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Presidential Poison (Editorial sobre la publicacion de los memos de la "tortura")

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Presidential Poison (Editorial sobre la publicacion de los memos de la "tortura")

Mensaje por cubivallejo el Jue Abr 23, 2009 4:48 pm

Este editorial del Wall St Journal fue publicado hoy Jueves, Abril 23, 2009:


Presidential Poison


Presidential Poison



Mark
down the date. Tuesday, April 21, 2009, is the moment that any chance
of a new era of bipartisan respect in Washington ended. By inviting the
prosecution of Bush officials for their antiterror legal advice,
President Obama has injected a poison into our politics that he and the
country will live to regret.
AFP/Getty Images


Policy disputes,
often bitter, are the stuff of democratic politics. Elections settle
those battles, at least for a time, and Mr. Obama's victory in November
has given him the right to change policies on interrogations,
Guantanamo, or anything on which he can muster enough support. But at
least until now, the U.S. political system has avoided the spectacle of
a new Administration prosecuting its predecessor for policy
disagreements. This is what happens in Argentina, Malaysia or Peru,
countries where the law is treated merely as an extension of political
power.
If this analogy seems excessive, consider how Mr. Obama has framed
the issue. He has absolved CIA operatives of any legal jeopardy, no
doubt because his intelligence advisers told him how damaging that
would be to CIA morale when Mr. Obama needs the agency to protect the
country. But he has pointedly invited investigations against Republican
legal advisers who offered their best advice at the request of CIA
officials.
"Your intelligence indicates that there is currently a level of
'chatter' equal to that which preceded the September 11 attacks," wrote
Assistant Attorney General Jay Bybee, in his August 1, 2002 memo. "In
light of the information you believe [detainee Abu] Zubaydah has and
the high level of threat you believe now exists, you wish to move the
interrogations into what you have described as an 'increased pressure
phase.'"
So the CIA requests a legal review at a moment of heightened danger,
the Justice Department obliges with an exceedingly detailed analysis of
the law and interrogation practices -- and, seven years later, Mr.
Obama says only the legal advisers who are no longer in government
should be investigated. The political convenience of this distinction for Mr. Obama
betrays its basic injustice. And by the way, everyone agrees that
senior officials, including President Bush, approved these
interrogations. Is this President going to put his predecessor in the
dock too?
Mr. Obama seemed to understand the peril of such an exercise when he
said, before his inauguration, that he wanted to "look forward" and
beyond the antiterror debates of the Bush years. As recently as Sunday,
Rahm Emanuel said no prosecutions were contemplated and now is not a
time for "anger and retribution." Two days later the President
disavowed his own chief of staff. Yet nothing had changed except that
Mr. Obama's decision last week to release the interrogation memos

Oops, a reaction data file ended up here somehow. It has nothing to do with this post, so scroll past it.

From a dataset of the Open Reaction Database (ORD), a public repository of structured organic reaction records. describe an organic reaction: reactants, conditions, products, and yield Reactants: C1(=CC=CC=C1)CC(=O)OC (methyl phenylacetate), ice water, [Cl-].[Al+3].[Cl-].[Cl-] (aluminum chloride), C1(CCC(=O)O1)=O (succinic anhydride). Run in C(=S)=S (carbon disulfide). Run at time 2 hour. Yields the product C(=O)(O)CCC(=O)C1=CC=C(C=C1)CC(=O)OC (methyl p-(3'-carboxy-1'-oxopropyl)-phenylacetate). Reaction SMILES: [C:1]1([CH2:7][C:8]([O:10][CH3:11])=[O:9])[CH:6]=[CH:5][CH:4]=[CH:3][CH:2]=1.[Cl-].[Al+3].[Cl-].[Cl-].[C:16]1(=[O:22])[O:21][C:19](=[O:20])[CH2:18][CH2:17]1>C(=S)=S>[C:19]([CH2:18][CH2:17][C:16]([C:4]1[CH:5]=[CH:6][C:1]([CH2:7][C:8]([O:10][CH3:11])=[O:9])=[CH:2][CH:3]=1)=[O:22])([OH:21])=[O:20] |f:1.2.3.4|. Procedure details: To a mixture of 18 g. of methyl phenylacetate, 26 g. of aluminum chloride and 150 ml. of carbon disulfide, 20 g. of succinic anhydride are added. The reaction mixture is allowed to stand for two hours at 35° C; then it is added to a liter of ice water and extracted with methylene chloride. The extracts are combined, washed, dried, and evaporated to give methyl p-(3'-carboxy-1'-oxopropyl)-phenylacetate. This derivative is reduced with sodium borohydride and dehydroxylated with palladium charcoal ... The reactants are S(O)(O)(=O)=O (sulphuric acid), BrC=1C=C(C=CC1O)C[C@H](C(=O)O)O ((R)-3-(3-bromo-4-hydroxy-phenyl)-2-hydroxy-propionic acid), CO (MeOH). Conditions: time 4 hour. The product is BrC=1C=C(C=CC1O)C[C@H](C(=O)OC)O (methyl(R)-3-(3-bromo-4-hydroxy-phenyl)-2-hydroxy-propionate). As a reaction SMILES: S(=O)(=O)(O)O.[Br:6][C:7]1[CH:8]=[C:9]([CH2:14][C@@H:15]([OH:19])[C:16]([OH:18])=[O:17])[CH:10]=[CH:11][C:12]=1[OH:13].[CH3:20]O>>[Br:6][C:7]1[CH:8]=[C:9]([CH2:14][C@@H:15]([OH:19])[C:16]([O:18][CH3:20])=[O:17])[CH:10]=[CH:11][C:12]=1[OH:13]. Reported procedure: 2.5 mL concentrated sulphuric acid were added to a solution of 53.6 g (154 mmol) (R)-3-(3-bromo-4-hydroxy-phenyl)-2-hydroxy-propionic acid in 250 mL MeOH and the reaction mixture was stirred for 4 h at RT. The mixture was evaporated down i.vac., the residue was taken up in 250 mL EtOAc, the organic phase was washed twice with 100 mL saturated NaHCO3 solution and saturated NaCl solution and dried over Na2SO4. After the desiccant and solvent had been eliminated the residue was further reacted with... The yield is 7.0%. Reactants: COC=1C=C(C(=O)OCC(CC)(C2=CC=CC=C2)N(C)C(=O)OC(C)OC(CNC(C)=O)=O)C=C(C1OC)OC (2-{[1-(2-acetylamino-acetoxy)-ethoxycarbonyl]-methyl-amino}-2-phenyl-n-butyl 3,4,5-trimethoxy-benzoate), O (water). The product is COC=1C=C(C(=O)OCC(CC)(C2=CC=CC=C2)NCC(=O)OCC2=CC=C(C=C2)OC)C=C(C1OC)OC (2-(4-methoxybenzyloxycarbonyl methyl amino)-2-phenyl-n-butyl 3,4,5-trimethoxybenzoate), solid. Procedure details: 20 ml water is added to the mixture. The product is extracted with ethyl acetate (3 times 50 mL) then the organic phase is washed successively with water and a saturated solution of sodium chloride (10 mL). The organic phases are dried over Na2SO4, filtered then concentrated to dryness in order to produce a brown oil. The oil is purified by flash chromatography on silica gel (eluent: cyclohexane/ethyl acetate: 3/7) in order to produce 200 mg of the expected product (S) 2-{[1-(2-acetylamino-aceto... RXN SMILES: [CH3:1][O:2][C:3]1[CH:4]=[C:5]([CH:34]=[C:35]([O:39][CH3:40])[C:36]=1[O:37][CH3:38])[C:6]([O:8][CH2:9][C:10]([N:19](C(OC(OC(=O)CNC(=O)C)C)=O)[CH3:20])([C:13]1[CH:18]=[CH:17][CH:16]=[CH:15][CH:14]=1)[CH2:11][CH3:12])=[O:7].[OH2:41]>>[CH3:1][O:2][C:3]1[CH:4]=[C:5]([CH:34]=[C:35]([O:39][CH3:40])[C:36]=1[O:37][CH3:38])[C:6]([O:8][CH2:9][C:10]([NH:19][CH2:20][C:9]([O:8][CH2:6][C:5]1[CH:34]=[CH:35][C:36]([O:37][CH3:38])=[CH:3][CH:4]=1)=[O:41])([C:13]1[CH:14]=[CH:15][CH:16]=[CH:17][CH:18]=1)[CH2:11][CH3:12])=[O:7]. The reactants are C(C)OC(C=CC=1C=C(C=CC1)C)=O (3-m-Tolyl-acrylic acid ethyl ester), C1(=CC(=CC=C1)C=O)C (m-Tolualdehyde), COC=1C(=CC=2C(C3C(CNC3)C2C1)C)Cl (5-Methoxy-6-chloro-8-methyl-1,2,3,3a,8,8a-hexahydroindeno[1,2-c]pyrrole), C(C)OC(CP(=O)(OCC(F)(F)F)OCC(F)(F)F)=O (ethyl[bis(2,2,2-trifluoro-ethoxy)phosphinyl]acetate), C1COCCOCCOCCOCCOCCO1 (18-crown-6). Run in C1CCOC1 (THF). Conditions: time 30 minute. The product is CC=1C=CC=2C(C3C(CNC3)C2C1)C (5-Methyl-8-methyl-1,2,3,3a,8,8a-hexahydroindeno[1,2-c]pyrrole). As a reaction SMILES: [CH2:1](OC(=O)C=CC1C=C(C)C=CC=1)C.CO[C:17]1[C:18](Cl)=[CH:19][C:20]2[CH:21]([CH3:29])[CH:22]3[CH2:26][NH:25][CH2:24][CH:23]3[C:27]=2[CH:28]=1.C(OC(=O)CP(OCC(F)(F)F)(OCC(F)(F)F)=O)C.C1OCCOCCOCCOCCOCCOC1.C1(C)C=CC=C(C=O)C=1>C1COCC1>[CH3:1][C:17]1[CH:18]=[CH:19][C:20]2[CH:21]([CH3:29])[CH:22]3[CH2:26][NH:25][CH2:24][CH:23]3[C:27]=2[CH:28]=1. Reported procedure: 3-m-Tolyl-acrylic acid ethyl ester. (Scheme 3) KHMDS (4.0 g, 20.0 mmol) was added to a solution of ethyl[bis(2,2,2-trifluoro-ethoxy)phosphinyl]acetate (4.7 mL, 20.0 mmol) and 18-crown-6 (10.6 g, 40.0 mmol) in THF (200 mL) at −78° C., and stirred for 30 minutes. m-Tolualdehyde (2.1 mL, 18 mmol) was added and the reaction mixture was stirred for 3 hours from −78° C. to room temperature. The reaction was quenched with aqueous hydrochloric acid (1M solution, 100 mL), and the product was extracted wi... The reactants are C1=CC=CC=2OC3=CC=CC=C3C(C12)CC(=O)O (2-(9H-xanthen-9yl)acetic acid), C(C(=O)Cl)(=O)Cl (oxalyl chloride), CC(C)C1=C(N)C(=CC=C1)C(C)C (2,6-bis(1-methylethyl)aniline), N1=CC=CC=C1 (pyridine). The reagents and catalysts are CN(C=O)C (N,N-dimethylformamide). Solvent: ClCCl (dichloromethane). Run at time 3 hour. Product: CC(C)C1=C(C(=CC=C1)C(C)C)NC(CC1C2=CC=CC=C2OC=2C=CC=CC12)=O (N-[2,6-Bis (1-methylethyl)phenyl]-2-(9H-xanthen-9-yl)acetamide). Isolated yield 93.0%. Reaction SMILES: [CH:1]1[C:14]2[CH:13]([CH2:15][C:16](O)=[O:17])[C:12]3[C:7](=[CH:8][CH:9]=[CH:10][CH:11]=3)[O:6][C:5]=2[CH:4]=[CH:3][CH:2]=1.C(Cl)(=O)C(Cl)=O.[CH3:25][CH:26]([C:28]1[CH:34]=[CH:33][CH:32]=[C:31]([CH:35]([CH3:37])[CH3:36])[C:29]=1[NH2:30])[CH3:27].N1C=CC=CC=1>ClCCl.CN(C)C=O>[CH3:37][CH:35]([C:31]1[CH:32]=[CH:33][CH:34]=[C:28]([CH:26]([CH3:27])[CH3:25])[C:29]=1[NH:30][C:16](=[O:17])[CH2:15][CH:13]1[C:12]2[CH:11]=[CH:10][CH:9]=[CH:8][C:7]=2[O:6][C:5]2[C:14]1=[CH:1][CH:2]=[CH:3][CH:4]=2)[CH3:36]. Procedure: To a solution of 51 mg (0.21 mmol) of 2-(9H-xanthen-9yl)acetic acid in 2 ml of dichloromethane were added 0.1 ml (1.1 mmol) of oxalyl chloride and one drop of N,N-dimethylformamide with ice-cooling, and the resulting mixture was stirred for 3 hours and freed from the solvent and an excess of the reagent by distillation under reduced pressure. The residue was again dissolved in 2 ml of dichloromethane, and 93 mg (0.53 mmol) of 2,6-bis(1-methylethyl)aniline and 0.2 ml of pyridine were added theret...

unleashed a revenge lust on the political left that he refuses to
resist.
Just as with the AIG bonuses, he is trying to co-opt his left-wing
base by playing to it -- only to encourage it more. Within hours of Mr.
Obama's Tuesday comments, Senator Carl Levin piled on with his own
accusatory Intelligence Committee report. The demands for a "special
counsel" at Justice and a Congressional show trial are louder than
ever, and both Europe's left and the U.N. are signaling their desire to
file their own charges against former U.S. officials.
Those officials won't be the only ones who suffer if all of this
goes forward. Congress will face questions about what the Members knew
and when, especially Nancy Pelosi when she was on the House
Intelligence Committee in 2002. The Speaker now says she remembers
hearing about waterboarding, though not that it would actually be used.
Does anyone believe that? Porter Goss, her GOP counterpart at the time,
says he knew exactly what he was hearing and that, if anything, Ms.
Pelosi worried the CIA wasn't doing enough to stop another attack. By
all means, put her under oath.
Mr. Obama may think he can soar above all of this, but he'll soon
learn otherwise. The Beltway's political energy will focus more on the
spectacle of revenge, and less on his agenda. The CIA will have its
reputation smeared, and its agents second-guessing themselves. And if
there is another terror attack against Americans, Mr. Obama will have
set himself up for the argument that his campaign against the Bush
policies is partly to blame.
Above all, the exercise will only embitter Republicans, including
the moderates and national-security hawks Mr. Obama may need in the
next four years. As patriotic officials who acted in good faith are
indicted, smeared, impeached from judgeships or stripped of their
academic tenure, the partisan anger and backlash will grow. And
speaking of which, when will the GOP Members of Congress begin to
denounce this partisan scapegoating? Senior Republicans like Mitch
McConnell, Richard Lugar, John McCain, Orrin Hatch, Pat Roberts and
Arlen Specter have hardly been profiles in courage.
Mr. Obama is more popular than his policies, due in part to his
personal charm and his seeming goodwill. By indulging his party's
desire to criminalize policy advice, he has unleashed furies that will
haunt his Presidency.

cubivallejo
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